Patterns repeated across scale are fractals. These often stem from code repeating a simple pattern of action, such as a pathway splitting into two. Nature uses such simple repeated code to optimize. Paths with fractal patterns optimize delivery of nutrients with minimal cost, as seen in plants, lungs and arteries. Engineers are learning to emulate such optimizing patterns.
Look for such patterns everywhere. Many examples are hidden inside your bodies, your lungs and blood system. You most likely will find fractals in nature, especially outside in the plant world. Look carefully at the veins of leaves. Place a sheet of paper over a leaf, with the bumpier side of the leave veins facing up. Rub crayons over top to create a snapshot of the vein patterns. They branch like a tree, fractal-like. The smallest veins patterns are much like the larger vein patterns. Look at the tree branches to see a larger scale fractal branching patterns.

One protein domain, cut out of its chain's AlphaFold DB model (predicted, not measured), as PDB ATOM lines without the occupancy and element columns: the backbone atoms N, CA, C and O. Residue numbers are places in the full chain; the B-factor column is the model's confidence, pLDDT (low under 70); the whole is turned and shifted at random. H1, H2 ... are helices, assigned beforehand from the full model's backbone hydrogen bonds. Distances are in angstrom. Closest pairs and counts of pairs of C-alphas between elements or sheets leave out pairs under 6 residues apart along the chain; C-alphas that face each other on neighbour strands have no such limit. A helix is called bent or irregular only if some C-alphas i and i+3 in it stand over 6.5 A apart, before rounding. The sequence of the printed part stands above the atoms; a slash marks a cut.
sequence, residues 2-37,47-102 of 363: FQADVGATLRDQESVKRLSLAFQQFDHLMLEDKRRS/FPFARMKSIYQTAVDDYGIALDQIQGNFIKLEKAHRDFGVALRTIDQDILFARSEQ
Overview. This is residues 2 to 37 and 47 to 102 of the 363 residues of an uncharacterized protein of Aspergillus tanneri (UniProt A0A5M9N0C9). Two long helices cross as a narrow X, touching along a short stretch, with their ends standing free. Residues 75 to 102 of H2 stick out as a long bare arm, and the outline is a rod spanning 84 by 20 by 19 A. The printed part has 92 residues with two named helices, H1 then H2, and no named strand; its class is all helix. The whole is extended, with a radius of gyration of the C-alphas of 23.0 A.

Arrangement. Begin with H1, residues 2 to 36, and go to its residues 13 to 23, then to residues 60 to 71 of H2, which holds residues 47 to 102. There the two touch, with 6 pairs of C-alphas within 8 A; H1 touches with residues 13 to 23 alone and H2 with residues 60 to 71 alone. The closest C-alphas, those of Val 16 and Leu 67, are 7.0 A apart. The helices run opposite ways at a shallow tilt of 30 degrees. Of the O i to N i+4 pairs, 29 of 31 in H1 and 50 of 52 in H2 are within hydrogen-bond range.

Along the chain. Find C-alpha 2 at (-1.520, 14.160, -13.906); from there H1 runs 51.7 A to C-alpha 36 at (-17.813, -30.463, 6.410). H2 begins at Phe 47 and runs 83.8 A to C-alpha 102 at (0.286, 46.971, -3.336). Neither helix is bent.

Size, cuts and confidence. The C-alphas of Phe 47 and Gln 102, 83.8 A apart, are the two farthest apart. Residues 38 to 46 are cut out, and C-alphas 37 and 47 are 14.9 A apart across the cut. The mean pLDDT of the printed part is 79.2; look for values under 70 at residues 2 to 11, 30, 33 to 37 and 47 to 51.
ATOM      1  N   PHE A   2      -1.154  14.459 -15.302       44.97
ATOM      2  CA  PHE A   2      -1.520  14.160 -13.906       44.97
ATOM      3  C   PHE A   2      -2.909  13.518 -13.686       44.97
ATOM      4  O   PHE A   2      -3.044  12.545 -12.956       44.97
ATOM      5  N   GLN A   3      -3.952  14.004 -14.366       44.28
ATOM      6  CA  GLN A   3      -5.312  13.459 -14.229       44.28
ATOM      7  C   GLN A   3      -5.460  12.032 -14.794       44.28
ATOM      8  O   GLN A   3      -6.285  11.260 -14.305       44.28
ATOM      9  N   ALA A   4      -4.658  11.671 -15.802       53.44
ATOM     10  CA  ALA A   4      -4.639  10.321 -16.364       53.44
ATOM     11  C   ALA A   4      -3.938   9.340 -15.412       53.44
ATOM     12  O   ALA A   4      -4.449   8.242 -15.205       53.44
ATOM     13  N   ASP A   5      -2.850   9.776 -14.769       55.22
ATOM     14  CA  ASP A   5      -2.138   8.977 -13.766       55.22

Use our very Scratch drag and drop program to create fractal trees. If you wish, use NetLogo to produce the exact same trees, with a different coding language. We also provide a Python version of the fractal tree maker. This comes with your subscription.
Below is a fractal tree with an angle of 30 degrees (each branch turns 30 degrees right and left) and another example with an angle of 20 degrees. Here is our fractal tree program in Scratch.
These trees are also a good way to see patterns of growth in numbers. You can plot the number of branches (lines) at each time step and see a geometrically growing number of lines.